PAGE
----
### M Theory Lesson 104

Another way to see why a map $Q \rightarrow P$ between cubes and permutohedra is natural is to consider the parity cube labelled by bracketings of four objects, which is the way it naturally appears in the tricategorical axioms. The lower left vertex represents an object $A \otimes B \otimes C \otimes D$ with no specified bracketing. A first choice of bracketing leads to an unambiguous diagram, but further choices result in multiple diagrams. The target vertex is the full hexagon of levelled trees for the symmetric group $S_3$. Pentagons appear by forgetting the level information of the front top right vertex. The front face is also the deformation of the pentagon as represented by five sides of the parity cube.

Observe that this relates a three dimensional cube to a two dimensional hexagon, and is thus more like a homological connecting morphism (decategorification) than a Loday map, which operates in a fixed dimension. Conversely, the hexagon poset may be decomposed as shown to form the cube in one dimension higher.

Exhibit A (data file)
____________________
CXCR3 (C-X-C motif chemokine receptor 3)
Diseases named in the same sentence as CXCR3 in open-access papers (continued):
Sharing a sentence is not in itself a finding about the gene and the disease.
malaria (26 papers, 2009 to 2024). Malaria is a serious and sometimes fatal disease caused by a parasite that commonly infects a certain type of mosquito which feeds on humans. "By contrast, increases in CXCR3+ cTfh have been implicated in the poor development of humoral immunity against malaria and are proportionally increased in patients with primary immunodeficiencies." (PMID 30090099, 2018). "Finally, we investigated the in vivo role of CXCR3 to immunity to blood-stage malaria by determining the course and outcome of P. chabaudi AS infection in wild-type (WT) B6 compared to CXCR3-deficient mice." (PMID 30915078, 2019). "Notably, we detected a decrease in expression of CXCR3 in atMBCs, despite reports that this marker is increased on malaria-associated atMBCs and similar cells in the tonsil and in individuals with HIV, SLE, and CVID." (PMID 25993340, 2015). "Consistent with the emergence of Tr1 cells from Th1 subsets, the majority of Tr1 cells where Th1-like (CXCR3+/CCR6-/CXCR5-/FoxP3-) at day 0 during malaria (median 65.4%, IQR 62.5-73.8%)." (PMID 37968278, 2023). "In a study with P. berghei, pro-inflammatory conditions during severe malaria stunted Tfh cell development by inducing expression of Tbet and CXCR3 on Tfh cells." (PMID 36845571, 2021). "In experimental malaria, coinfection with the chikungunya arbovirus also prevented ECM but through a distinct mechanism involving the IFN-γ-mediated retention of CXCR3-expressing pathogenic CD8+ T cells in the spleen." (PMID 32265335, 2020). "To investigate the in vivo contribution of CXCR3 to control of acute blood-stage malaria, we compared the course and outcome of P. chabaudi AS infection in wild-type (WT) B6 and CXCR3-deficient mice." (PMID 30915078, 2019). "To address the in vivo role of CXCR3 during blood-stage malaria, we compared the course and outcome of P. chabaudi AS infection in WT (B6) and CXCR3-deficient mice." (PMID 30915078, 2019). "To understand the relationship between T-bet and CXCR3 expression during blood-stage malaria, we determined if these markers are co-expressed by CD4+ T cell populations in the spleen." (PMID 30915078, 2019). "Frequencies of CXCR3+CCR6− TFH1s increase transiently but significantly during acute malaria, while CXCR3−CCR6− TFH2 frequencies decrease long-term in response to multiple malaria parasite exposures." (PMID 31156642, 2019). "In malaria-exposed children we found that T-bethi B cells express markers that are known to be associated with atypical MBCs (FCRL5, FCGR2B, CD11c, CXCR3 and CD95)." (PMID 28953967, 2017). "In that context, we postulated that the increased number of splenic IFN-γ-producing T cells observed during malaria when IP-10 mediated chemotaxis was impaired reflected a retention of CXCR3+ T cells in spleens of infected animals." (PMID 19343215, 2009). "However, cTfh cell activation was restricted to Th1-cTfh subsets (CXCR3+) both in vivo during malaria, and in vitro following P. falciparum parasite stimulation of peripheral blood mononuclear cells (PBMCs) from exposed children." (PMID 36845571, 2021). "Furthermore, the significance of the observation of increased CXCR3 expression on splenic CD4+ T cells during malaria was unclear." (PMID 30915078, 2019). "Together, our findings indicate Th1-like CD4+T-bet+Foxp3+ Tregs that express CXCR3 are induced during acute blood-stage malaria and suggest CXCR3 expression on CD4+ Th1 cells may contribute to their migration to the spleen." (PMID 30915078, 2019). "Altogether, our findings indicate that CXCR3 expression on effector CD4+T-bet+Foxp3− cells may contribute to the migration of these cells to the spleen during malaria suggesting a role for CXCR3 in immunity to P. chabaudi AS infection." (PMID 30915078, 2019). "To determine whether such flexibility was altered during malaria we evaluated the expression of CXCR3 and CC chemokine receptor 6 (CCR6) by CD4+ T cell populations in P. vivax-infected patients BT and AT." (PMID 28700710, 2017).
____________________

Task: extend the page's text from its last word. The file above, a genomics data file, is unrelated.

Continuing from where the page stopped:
Observe that this relates a three dimensional cube to a two dimensional hexagon, and is thus more like a homological connecting morphism (decategorification) than a Loday map, which operates in a fixed dimension. Conversely, the hexagon poset may be decomposed as shown to form the cube in one dimension higher.

## 2 Comments:

The cube and hexagon always did seem to have some sort of geometric relation. (6 sides?) This work continues to show real promise.

Thanks, Louise. The combinatorics of Loday et al is certainly useful. Note that this picture works in any dimension.

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